"The harnessing of solar energy is expanding on every front as concerns about climate change and energy security escalate, as government incentives for harnessing solar energy expand, and as these costs decline while those of fossil fuels rise," says Lester R. Brown, President of the Earth Policy Institute
"One solar technology that is really beginning to take off is the use of solar thermal collectors to convert sunlight into heat that can be used to warm both water and space."
China, for example, is now home to 27 million rooftop solar water heaters. With nearly 4,000 Chinese companies manufacturing these devices, this relatively simple low-cost technology has leapfrogged into villages that do not yet have electricity. For as little as $200, villagers can have a rooftop solar collector installed and take their first hot shower. This technology is sweeping China like wildfire, already approaching market saturation in some communities. Beijing plans to boost the current 114 million square meters of rooftop solar collectors for heating water to 300 million by 2020.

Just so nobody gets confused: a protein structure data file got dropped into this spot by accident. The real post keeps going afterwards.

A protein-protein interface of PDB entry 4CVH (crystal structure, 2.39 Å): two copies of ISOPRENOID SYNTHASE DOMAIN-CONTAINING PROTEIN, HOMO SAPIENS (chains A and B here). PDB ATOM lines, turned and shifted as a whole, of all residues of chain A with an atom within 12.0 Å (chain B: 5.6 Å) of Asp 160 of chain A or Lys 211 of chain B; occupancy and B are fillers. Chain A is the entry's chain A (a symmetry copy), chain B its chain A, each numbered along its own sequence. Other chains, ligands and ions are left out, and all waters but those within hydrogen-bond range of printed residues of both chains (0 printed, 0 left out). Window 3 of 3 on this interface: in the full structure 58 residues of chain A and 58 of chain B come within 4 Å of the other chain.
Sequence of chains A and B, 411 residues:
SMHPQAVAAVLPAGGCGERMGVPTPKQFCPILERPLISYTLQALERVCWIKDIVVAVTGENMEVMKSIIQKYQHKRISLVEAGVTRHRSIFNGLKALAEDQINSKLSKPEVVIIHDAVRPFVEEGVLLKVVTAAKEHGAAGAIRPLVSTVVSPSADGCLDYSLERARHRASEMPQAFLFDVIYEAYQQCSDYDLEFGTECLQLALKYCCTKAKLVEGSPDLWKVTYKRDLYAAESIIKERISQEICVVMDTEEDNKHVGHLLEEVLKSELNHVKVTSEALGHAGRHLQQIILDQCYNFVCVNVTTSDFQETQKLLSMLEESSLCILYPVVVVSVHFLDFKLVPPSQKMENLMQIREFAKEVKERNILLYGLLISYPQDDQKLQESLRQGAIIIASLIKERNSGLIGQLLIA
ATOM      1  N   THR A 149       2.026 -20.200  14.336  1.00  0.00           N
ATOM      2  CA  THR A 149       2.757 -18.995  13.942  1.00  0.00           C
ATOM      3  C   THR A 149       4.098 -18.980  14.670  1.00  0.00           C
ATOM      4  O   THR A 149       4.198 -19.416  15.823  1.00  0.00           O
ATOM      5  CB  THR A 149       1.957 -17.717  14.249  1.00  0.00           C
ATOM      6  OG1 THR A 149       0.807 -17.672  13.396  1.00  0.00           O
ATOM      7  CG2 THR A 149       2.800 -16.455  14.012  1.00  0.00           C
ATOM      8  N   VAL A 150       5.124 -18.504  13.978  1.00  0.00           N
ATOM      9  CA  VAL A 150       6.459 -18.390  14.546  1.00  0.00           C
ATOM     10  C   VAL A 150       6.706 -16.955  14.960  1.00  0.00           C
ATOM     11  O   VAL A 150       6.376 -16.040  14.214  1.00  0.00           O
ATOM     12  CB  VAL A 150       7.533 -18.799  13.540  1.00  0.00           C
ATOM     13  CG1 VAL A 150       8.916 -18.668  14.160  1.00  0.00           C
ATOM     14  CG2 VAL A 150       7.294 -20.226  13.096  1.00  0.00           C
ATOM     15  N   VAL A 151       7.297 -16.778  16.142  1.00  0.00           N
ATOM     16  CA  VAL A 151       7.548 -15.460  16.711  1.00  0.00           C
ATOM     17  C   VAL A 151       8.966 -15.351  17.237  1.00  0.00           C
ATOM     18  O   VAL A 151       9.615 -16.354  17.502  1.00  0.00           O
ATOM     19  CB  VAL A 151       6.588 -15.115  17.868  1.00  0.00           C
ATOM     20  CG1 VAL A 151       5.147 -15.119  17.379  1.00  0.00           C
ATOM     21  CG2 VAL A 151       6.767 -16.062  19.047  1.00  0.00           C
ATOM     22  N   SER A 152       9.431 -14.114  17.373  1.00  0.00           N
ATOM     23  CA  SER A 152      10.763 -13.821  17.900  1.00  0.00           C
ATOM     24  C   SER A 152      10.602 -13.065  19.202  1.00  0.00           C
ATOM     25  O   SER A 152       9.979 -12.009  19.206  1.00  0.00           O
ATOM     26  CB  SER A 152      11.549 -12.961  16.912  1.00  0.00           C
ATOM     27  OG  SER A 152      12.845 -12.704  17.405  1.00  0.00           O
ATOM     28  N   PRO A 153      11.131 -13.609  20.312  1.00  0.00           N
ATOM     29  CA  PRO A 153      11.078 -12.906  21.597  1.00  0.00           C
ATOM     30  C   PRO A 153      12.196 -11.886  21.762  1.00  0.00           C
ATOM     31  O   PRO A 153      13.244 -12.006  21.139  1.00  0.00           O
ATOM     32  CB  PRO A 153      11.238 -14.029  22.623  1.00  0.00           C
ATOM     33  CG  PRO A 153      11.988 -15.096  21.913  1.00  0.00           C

The energy harnessed by these installations in China is equal to the electricity generated by 49 coal-fired power plants. Other developing countries such as India and Brazil may also soon see millions of households turning to this inexpensive water heating technology. This leapfrogging into rural areas without an electricity grid is similar to the way cell phones bypassed the traditional fixed-line grid, providing services to millions of people who would still be on waiting lists if they had relied on traditional phone lines.
(Environmental News Network)
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